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World Class Championship Wrestling, November 5, 1983
by Erick Von Erich

This month's intro from Kevin Von Erich and Michael Hayes is a little confusing. To intro this episode they talk a little bit about the rivalry between Jose Lothario and Black Gordman, which poppped up in our last episode. But then Kevin starts talking about how we'll see that match on this episode..... which we don't. Outisde of that, the big draw on tonight's card is the Sportatorium hosting a match between Kimala the Ugandan Giant and the Junkyard Dog! A popular match-up that drew crowds for Mid-South in the early 80's. But with so much going on in World Class Championship Wrestling, let's get down to to ringside for...

Match 1: Mike Reed vs. Black Gordman
Ring announcer Marc Lowrance is absent from this episode, as he's replaced by Joe Rinelli. Lowrance will return soon, but Rinelli's not a bad replacement, as he has a Texas twang to his introductions. Match starts as they fight over wasitlocks and wristlocks to make Verne Gagne happy. They bounce to the ropes, but put on the brakes and face off. Gordman kicks Reed in the Little Mike and takes over with a series of Mexican Uppercuts. Reed fights back and pummels Gordman into the corner... and as Gordman sells like crazy, I kinda' relate to him as the "Mexican Ric Flair". Reed misses a drop-kick and Gordman stomps away. Reed gets in a shot, so Gordman bails and stalls. Gordman returns, targets Reed's legs and works a submission hold with the knees. Reed whips him to the ropes for a backdrop and gets a 2 count. Reed charges, but Gordman dodges and blasts him with a clothesline in the external occipital protuberance. Gordman whips Reed to the ropes for a kick to the tummy, then plants him with a deluxe DDT and gets the pin. Reed was allowed a little more offense than usual, but this match could've been trimmed by about 4-5 minutes.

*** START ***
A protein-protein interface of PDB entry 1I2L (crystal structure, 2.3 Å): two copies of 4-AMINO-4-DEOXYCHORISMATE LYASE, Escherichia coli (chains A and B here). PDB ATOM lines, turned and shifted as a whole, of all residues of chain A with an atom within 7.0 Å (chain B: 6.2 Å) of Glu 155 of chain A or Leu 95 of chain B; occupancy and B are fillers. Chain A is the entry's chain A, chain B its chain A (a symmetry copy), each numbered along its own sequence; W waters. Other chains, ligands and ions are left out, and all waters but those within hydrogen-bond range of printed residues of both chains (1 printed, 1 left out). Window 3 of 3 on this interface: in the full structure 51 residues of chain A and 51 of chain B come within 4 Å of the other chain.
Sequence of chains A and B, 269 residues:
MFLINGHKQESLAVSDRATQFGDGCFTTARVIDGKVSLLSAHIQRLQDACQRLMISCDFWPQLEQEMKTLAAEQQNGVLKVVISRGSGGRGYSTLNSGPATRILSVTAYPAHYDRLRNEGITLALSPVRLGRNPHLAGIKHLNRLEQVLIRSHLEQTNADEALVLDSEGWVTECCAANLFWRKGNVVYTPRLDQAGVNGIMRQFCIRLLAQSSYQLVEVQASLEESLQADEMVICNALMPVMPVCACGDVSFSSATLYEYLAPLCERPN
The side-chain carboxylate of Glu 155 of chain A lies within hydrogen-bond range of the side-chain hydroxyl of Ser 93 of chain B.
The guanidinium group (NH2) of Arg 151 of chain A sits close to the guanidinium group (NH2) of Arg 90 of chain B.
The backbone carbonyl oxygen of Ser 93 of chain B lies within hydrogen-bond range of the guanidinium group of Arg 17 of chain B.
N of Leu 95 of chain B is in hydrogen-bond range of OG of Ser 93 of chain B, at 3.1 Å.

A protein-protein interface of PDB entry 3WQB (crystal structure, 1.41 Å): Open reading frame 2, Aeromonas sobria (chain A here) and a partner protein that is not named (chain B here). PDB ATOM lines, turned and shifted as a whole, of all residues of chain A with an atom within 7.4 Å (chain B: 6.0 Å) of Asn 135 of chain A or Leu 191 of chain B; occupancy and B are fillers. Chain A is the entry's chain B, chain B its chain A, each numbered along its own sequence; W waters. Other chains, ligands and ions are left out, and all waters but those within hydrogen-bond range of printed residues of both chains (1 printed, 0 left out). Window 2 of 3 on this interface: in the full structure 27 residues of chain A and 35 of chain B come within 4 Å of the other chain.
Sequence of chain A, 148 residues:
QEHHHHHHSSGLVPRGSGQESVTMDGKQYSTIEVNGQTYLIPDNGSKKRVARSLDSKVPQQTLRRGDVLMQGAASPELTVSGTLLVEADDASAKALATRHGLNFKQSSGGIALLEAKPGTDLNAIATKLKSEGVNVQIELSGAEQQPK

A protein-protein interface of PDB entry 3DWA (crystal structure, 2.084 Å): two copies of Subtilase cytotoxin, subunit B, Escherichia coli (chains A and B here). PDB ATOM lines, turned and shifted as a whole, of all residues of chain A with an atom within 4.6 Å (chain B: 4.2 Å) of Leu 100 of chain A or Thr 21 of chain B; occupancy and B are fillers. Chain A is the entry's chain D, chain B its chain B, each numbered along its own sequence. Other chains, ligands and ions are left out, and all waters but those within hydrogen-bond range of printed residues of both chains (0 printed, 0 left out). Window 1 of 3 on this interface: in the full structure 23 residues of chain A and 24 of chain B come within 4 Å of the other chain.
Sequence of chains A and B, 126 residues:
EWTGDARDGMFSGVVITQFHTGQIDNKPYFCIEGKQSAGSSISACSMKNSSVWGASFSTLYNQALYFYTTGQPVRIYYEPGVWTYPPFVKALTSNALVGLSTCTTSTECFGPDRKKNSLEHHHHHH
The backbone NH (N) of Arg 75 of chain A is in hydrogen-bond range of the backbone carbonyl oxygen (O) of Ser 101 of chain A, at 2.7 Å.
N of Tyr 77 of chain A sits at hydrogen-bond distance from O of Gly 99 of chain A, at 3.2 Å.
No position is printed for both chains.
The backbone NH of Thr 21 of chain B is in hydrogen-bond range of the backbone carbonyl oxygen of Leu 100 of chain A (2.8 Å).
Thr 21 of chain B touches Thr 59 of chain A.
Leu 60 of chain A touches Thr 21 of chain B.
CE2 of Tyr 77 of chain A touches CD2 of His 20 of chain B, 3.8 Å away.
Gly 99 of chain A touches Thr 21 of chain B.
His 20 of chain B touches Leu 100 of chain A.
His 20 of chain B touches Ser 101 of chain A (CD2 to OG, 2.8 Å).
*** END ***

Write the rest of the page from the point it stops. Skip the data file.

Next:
Match 2: Princess Victoria vs. Judy Martin
I gabbed about this on Da' Board, but in the comeliness department Princess Vic is a little bit above the usual 80's female rasslers-- who all generally looked like truck stop waitress, as Martin exemplifies. Maybe it's Vic's "Indian Princess" gimmick which adds a smidgeon of cuteness? Anyways, Vic offers a handshake to start, but Martin slaps it away. They lock-up and almost immediately go into a wristlock/hair-pull sequence for about 5 minutes. Referee David Manning finally has enough of Martin's haripulling, so he pulls HER hair to get her to stop. Vic works Martin with an arm-wringer and an armdrag, causing her to bail. Martin returns and soons falls victim to a spinning toe-hold. She grabs the ropes, but Vic wheelbarrows her off, then applies a reverse leg scissors submission hold. I should note that a lot of the Sportatroium fans keep doing the schoolboy "Indian wallow" throughout the match. Vic slams Martin, but eats knees on a follow-up splash. Martin cranks Vic's arm, kicks, then faceplants her to the canvas. Irish whip, clothesline and a kneedrop get 2 for Martin. Martin throws Vic outside, through the ropes. Vic chops to fight her way back in, then delivers the patented Indian Flying Chop for a 2 count. Martin blocks a corner monkeyflip attempt, then both criss-cross (JUMP! JUMP!) the ropes. Victoria responds with a flying bodypress and gets the 3 count. A decent women's match, but once again 5 minutes could've been trimmed by eliminating the horrible hairpulling stuff.